Banks fear external shocks most
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Banks fear external shocks most

Banks have become more assured of their internal risk management, and more worried about an external shock, such as an equity market crash, a downturn in asset quality, or getting their e-commerce strategy wrong. That is the finding of Banana Skins 2000, an annual survey of what most scares banks, their observers and regulators, conducted by the London-based Centre for the Study of financial Innovation, with technical help from PricewaterhouseCoopers.

In 1996, those polled anticipated most trouble from their own poor management, bad lending, derivatives or a rogue trader (this was a year after Barings). In 1997 it was poor management, Emu turbulence, the rogue trader again, and excessive competition. In 1998 it was poor risk management, Y2K, poor strategy and Emu turbulence. This year Y2K predictably disappeared from the top 10 concerns, so did Emu turbulence and poor management. The new set of woes - headed by equity fears - includes failure to grasp, or high dependence on, technology, merger mania, overbanking, and overheating of the US economy.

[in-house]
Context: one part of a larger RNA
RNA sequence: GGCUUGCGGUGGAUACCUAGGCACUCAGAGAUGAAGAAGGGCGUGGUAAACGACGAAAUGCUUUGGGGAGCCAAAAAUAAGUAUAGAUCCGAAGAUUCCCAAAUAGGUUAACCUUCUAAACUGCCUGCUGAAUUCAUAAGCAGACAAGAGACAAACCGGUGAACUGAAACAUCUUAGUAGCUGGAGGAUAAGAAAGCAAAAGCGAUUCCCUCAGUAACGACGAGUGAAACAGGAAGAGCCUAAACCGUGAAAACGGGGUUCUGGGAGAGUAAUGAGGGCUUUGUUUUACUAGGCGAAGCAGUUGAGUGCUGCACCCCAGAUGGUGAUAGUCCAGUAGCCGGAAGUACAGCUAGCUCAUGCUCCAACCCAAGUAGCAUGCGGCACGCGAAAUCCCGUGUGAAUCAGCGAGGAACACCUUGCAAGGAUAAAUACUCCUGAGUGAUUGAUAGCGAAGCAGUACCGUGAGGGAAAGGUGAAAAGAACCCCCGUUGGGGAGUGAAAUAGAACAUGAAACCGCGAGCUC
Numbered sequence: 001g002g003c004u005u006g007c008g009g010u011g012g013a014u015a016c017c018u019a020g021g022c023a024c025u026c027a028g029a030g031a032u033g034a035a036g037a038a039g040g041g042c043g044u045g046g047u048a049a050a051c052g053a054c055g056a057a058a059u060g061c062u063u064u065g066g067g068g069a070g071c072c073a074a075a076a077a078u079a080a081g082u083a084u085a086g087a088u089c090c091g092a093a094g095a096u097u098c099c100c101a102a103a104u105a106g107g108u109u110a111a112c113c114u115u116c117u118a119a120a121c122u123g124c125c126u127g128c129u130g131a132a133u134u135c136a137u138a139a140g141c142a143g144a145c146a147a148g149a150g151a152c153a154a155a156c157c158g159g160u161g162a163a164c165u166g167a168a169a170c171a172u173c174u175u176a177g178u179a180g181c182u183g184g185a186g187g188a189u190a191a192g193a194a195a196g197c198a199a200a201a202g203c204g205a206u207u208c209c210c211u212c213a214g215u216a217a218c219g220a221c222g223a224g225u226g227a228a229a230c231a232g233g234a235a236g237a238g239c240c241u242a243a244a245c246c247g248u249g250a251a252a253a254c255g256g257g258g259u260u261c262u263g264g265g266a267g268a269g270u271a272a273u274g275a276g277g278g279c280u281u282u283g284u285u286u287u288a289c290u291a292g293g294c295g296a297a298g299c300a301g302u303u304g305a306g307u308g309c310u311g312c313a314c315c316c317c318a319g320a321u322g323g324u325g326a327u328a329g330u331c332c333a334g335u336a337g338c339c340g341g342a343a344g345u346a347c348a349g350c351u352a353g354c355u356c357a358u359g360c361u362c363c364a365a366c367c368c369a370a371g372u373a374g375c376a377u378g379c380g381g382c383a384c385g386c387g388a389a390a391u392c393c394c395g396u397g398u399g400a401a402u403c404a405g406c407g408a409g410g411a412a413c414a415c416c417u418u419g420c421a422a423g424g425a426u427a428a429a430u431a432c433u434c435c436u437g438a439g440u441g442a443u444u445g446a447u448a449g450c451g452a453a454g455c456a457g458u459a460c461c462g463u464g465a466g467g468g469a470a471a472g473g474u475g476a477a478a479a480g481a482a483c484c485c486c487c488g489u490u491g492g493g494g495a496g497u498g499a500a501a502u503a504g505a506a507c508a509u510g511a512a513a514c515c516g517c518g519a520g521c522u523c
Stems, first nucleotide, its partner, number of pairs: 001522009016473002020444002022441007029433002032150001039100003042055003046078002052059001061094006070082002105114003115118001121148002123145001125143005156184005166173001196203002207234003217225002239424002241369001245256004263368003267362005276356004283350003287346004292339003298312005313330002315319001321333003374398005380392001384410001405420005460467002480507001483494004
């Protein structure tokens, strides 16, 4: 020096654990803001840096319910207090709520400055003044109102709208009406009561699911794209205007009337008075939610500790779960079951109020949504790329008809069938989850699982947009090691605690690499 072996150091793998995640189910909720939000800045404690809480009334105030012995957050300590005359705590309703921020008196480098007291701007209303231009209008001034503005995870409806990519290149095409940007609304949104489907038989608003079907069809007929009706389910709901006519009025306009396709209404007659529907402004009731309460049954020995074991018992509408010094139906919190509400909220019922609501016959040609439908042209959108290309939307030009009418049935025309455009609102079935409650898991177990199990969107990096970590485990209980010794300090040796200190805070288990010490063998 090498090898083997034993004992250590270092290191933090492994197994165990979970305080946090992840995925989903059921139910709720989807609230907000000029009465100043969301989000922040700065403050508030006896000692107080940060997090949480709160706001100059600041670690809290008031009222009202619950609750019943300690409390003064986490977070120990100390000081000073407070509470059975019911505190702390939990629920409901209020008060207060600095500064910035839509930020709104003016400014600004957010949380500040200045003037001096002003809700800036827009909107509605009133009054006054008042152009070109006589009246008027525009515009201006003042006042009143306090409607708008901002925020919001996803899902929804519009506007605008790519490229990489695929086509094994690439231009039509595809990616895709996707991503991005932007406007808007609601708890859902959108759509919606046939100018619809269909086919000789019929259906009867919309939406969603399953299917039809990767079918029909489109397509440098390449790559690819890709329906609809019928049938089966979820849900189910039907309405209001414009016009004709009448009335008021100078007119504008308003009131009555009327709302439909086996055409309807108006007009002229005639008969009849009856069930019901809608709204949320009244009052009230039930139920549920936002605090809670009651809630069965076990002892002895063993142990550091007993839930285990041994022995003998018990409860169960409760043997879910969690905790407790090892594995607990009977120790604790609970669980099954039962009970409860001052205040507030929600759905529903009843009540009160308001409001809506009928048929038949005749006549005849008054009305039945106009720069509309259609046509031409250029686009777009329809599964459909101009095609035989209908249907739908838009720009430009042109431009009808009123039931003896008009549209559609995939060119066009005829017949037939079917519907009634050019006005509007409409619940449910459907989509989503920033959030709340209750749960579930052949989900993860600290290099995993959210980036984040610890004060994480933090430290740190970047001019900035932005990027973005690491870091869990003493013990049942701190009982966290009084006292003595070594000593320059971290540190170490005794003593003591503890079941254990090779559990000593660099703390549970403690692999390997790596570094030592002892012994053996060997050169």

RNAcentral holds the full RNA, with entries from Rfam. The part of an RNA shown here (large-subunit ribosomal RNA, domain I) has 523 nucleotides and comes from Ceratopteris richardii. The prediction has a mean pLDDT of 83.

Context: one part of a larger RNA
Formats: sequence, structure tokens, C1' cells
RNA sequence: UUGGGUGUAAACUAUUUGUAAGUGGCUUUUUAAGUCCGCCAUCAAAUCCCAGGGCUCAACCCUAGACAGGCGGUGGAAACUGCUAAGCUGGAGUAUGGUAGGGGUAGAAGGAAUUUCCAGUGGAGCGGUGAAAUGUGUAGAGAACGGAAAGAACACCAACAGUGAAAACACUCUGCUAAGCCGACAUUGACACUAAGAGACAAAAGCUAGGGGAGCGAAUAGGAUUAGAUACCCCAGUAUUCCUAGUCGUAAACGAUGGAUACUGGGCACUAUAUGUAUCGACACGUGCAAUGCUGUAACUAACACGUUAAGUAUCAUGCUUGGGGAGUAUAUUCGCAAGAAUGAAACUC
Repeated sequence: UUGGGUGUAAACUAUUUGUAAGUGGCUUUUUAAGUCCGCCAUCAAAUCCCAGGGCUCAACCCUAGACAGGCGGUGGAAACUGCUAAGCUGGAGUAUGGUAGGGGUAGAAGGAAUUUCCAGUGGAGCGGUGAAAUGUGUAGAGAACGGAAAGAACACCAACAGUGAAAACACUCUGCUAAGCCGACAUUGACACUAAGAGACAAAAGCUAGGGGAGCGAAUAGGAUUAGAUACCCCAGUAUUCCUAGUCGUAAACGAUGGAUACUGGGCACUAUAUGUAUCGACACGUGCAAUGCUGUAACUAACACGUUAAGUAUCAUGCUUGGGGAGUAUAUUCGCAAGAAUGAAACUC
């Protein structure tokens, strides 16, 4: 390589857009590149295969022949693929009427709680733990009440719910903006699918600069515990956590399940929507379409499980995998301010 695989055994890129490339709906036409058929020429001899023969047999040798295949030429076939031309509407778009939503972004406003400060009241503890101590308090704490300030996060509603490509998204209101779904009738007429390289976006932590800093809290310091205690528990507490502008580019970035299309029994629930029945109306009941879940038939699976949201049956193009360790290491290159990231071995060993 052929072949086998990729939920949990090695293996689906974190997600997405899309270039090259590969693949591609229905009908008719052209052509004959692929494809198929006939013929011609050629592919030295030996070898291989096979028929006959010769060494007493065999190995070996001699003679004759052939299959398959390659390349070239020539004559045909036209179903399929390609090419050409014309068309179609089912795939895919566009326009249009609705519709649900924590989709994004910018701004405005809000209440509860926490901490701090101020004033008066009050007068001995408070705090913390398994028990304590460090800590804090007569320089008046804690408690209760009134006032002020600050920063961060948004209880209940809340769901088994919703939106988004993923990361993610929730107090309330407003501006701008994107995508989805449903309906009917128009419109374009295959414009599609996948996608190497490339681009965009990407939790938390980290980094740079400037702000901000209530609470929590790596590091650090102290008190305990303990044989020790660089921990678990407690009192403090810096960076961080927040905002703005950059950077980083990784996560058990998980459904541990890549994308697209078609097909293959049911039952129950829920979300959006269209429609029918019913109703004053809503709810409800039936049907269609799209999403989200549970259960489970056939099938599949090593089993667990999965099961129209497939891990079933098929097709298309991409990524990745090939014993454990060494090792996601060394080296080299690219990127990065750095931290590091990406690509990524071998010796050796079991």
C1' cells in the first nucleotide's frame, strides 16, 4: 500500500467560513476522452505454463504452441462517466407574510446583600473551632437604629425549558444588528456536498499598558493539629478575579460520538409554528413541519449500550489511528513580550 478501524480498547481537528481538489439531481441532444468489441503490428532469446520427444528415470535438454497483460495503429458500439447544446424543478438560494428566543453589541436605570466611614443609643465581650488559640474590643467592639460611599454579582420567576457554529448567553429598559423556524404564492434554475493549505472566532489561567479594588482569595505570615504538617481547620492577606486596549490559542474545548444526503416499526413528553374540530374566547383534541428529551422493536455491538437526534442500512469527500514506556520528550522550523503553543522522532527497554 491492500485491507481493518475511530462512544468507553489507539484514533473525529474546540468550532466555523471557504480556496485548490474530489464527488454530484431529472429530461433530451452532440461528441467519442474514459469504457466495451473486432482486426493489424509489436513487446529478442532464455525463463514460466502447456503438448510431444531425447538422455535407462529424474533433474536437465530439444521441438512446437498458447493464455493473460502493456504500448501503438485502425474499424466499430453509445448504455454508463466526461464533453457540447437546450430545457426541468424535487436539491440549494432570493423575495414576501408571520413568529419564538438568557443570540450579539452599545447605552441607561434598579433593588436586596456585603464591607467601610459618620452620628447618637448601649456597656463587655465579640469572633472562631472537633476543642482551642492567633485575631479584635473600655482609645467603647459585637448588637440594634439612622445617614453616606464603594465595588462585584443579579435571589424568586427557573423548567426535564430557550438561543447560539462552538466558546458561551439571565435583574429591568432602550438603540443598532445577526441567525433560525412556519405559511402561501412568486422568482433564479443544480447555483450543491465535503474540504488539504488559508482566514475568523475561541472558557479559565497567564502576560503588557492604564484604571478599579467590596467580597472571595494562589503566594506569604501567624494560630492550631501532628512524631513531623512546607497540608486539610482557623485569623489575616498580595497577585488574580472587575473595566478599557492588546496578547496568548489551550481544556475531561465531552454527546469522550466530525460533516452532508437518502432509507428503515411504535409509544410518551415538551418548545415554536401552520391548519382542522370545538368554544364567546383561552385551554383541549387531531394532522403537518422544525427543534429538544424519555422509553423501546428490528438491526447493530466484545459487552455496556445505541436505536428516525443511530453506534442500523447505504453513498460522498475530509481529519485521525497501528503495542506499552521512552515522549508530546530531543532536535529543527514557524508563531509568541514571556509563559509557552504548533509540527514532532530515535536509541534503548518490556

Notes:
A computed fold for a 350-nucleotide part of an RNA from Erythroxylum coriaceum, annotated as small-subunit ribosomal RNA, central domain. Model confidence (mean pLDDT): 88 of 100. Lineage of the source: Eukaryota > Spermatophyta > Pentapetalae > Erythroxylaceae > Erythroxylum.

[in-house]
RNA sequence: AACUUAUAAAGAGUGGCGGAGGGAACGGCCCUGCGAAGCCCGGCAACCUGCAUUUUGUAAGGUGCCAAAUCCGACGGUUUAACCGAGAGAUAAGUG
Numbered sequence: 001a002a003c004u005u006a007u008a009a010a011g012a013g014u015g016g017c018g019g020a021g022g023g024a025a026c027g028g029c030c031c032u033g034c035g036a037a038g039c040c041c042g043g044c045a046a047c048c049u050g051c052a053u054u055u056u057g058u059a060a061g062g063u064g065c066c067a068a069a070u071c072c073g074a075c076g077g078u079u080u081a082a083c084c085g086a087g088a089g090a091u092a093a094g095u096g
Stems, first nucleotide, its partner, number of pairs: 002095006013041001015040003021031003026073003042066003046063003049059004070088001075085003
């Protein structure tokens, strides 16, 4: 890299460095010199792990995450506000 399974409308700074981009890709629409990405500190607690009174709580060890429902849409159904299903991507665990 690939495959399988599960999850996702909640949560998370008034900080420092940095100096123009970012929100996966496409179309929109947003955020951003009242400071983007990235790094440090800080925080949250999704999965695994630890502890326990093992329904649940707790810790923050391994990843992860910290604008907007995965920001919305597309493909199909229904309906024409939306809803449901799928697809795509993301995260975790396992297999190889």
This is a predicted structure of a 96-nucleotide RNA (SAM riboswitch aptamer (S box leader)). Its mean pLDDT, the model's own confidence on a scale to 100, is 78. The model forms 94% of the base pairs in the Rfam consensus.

Respondents predicted "big winners and losers" in the e-commerce race: getting it wrong could prove extremely expensive. Merger mania creates dangers not only from exposure to excessively leveraged counterparties, but also takes management's eye off the ball at the merged institution itself.

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